All posts by Mary Wilkins-Jordan

Decision Makers: Libraries are Ready to Code

Code-1076536

From the District Dispatch:

Computing jobs represent the largest source of new jobs and are among the highest paying, yet hundreds of thousands of openings go unfilled. And such employment needs are projected to continue growing in the coming years. Libraries are part of the solution in preparing more of America’s youth for these jobs

Libraries are ideal venues to provide career opportunities for youth in the digital age, explains a newly-released brief from the American Library Association (ALA). In “Careers for America’s Youth in the Digital Age: <libraries / ready to code>,” libraries are found to increasingly offer programs in coding and computational thinking—the broader intellectual skills behind coding—and are poised to do much more.

The brief is being released at the #HouseOfCode demo, panel and reception event on Capitol Hill on April 3-4. Nearly 100 students from over 50 Congressional districts will participate to demo their winning apps from the 2016 Congressional App Challenge. ALA is a sponsor of this event and we will have an exhibitor table and strong representation including our coding policy extraordinaire Marijke Visser as well as Shawnda Hines and Emily Wagner of the ALA Washington Office. Continue reading Decision Makers: Libraries are Ready to Code

Let’s Build Together: Minnesota Librarians Implementing the ACRL Information Literacy Framework

ARLD Day Pre-Conference Workshop

When: 4/27/2017, 1-5pm

Where: Maplewood Public Library, Community Program Room

Description: Unsure about how to move ahead with the ACRL Framework for Information Literacy at your institution? Join the Minnesota Library Association Instruction Roundtable (IRT) for an interactive workshop designed to help you plan the next steps for your instruction program or individual teaching practice. This workshop is an opportunity to learn more about the rationale and philosophy behind the Framework, draw from the frames to develop student learning outcomes and assessment tools, discuss using the Framework for faculty outreach, and find out how other Minnesota librarians are putting the Framework into practice. After the workshop, attendees will be invited to participate in IRT’s ACRL Framework “23 Things” online program, an opportunity to utilize and implement the Framework through readings and activities while sharing your progress with colleagues across Minnesota.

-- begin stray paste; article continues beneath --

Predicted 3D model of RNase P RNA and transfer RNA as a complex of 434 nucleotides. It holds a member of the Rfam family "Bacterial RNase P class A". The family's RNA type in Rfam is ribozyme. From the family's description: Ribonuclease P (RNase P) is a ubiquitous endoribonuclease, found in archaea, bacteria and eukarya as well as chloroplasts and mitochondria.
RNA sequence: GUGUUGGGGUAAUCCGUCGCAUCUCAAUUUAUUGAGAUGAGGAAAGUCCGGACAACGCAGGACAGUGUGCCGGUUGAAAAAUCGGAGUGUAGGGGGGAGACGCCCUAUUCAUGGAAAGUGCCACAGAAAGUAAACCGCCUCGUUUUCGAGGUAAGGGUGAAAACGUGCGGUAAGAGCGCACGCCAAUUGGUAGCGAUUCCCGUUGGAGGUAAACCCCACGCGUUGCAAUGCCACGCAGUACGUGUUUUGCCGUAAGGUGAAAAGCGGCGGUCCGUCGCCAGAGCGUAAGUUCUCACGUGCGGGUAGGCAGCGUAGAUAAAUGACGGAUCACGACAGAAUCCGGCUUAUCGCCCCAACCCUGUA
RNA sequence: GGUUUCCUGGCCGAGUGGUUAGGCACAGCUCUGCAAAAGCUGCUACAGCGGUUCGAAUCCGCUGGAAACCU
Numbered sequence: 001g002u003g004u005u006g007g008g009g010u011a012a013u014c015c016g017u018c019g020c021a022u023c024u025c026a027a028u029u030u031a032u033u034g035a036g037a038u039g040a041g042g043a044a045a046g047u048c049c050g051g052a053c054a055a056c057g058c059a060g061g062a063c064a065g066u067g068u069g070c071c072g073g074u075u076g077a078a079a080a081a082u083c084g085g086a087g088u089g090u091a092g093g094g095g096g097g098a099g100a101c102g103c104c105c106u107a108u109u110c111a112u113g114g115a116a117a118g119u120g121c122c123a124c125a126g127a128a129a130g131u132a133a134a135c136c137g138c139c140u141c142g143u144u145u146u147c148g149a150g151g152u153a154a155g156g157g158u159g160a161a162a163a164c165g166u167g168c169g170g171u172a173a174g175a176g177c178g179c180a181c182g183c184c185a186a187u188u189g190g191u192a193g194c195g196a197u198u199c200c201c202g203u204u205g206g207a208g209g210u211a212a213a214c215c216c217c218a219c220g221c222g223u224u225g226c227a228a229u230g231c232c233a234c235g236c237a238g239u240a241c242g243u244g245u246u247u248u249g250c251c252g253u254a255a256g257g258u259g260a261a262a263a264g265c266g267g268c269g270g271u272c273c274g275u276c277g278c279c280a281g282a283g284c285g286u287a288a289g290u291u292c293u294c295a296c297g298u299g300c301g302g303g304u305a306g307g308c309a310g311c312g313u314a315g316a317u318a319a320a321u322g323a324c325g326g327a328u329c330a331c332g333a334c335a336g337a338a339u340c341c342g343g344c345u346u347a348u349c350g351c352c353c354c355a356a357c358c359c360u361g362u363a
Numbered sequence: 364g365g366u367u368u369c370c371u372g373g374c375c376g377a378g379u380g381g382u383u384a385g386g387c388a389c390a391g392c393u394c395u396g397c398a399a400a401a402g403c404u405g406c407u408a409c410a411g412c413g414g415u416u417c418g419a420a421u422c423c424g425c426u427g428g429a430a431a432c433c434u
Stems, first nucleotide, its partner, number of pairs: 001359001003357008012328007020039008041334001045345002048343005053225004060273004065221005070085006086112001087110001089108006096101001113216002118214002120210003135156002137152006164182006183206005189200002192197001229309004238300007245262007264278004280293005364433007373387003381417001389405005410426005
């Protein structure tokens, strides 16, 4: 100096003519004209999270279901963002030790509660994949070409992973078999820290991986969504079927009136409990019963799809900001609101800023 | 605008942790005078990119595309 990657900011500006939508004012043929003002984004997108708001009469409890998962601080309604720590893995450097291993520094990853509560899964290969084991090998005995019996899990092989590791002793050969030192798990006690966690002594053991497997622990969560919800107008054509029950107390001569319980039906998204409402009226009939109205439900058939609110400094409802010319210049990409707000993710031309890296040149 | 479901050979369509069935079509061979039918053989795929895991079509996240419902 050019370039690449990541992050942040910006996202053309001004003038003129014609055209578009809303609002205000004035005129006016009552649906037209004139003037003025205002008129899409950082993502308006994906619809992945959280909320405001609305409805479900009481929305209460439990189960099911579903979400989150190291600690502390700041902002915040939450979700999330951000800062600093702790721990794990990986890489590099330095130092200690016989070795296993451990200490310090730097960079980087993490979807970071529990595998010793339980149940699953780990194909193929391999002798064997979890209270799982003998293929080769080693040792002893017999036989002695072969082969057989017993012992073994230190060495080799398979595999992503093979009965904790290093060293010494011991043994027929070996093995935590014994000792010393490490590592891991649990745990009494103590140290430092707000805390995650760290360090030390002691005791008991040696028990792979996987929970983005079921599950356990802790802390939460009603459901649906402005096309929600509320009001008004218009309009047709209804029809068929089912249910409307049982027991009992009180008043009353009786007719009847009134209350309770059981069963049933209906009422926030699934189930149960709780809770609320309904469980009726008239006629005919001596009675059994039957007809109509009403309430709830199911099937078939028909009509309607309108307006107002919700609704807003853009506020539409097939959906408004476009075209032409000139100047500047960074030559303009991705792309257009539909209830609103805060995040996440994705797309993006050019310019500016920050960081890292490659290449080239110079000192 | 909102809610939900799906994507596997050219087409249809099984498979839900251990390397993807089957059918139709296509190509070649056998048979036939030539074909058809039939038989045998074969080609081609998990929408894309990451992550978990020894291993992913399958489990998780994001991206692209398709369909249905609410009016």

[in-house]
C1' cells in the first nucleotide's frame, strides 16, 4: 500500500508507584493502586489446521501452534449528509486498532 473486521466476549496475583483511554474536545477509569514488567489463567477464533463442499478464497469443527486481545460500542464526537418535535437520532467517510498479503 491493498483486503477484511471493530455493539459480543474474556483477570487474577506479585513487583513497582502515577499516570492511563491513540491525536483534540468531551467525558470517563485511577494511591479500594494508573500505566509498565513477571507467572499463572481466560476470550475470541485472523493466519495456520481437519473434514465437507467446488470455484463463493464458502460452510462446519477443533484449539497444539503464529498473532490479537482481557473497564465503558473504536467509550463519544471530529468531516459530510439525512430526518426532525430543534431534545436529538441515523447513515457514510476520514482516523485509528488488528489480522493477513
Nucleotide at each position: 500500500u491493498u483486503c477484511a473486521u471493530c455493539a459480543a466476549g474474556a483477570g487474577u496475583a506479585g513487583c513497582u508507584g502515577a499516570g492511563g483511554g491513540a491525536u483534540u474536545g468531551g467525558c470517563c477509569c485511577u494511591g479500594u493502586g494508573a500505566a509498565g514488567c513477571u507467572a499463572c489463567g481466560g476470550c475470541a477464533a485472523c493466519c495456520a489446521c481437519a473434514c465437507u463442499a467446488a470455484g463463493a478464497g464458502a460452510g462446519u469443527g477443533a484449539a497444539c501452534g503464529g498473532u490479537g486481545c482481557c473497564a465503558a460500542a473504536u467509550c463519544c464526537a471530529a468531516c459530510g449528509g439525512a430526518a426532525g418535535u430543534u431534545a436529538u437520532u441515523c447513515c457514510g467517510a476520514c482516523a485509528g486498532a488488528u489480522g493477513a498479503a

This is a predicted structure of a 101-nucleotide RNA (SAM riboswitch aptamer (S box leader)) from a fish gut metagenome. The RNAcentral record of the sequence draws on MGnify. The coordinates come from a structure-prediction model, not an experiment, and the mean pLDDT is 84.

Continue reading Let’s Build Together: Minnesota Librarians Implementing the ACRL Information Literacy Framework

Peeps in the Library Peep Research: A Study of Small, Fluffy Creatures and Library Usage

Peeps-Yellow-Pink
This is a website article from several years ago, but I laugh every time I read it! Thinking about your individual library users is always important; this site makes it funny!  Enjoy an excerpt of the site here, and then click on the link to see the whole thing.